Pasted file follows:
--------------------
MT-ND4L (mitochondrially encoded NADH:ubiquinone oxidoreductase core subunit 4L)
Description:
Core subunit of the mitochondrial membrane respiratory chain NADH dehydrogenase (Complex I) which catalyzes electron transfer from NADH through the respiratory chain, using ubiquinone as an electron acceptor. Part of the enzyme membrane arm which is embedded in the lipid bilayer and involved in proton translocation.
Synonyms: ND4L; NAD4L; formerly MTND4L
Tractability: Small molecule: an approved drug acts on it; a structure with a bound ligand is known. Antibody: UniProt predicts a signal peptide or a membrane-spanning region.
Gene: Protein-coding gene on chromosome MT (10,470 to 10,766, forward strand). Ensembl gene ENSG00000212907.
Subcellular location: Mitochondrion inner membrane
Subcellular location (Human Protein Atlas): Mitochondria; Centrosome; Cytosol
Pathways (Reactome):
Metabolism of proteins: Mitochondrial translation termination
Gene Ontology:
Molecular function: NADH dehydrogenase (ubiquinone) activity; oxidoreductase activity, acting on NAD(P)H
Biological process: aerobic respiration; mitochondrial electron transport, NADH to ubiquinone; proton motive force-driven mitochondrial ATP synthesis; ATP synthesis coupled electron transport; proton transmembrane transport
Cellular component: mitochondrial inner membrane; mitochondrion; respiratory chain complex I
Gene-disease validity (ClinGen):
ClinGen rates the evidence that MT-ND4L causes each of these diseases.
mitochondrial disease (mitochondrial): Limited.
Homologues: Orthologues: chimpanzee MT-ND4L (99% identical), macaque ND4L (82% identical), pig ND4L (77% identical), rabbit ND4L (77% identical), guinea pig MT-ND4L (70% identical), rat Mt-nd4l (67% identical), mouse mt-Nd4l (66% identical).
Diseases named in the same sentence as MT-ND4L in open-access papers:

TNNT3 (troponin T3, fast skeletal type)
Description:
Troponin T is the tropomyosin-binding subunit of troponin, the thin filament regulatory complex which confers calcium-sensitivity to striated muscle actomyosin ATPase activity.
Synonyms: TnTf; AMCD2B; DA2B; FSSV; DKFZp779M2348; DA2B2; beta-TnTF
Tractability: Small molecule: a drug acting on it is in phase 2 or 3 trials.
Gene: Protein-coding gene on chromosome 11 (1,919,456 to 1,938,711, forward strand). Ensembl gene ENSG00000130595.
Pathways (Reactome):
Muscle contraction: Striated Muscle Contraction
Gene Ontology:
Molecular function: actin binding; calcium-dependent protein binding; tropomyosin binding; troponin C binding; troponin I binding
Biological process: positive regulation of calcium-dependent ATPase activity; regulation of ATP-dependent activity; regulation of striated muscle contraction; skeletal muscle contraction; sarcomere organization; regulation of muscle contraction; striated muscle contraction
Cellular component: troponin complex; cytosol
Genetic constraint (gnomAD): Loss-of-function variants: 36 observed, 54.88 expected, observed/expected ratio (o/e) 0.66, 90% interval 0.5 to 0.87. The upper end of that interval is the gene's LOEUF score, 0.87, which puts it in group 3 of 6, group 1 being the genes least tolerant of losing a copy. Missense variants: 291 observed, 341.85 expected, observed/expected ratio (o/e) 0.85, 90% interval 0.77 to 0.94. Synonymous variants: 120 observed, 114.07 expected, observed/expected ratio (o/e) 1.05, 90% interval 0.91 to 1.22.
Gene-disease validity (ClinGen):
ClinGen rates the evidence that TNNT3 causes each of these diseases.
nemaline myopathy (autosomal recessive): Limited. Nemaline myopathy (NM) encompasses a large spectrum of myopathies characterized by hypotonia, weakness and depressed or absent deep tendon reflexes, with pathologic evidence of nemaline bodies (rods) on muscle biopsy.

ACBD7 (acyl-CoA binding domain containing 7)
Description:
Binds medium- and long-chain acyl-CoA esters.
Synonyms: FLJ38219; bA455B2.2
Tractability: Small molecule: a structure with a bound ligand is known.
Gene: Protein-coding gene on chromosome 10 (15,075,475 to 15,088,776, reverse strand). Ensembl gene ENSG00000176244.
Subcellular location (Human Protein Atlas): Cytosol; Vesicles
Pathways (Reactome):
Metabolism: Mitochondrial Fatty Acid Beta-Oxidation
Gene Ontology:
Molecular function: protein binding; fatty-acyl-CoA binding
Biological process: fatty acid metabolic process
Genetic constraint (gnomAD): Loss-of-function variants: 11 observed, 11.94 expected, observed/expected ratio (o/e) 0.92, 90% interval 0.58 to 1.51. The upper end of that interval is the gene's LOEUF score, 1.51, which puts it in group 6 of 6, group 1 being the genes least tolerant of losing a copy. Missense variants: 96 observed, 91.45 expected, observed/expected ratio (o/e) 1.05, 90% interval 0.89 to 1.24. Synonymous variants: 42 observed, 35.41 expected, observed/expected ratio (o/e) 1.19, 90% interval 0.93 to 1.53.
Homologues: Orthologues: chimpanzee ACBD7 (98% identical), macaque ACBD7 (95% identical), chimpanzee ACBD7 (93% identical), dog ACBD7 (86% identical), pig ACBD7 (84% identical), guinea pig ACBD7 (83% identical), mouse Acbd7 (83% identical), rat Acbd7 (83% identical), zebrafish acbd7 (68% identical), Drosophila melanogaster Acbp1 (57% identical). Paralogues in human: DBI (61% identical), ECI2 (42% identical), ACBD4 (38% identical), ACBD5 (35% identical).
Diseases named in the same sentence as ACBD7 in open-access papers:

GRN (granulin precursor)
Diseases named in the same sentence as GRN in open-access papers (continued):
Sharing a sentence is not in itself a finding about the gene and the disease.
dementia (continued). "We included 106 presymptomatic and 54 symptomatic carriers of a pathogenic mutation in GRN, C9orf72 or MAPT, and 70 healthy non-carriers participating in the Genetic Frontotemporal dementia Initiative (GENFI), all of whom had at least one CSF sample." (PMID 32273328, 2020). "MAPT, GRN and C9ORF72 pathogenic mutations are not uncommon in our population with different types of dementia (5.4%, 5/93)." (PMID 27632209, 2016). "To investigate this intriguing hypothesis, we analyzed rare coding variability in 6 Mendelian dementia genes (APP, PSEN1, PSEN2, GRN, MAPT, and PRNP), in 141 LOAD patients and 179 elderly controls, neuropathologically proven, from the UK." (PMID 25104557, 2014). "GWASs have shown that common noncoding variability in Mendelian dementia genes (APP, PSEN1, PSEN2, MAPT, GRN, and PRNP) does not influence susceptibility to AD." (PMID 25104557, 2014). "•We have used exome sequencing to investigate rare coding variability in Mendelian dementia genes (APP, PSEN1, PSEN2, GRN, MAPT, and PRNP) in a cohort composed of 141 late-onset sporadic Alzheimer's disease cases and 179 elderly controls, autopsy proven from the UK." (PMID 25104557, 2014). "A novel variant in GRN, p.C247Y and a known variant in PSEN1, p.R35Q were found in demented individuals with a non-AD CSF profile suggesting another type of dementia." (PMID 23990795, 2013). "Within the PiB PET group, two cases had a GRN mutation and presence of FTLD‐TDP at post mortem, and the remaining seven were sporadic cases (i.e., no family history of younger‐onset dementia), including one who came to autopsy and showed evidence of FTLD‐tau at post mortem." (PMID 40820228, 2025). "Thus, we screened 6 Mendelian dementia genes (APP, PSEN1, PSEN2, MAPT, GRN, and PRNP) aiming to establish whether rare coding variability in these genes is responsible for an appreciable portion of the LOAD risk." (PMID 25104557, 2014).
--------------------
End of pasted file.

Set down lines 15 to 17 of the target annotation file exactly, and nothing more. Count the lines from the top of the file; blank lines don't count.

Gene-disease validity (ClinGen):
ClinGen rates the evidence that MT-ND4L causes each of these diseases.
mitochondrial disease (mitochondrial): Limited.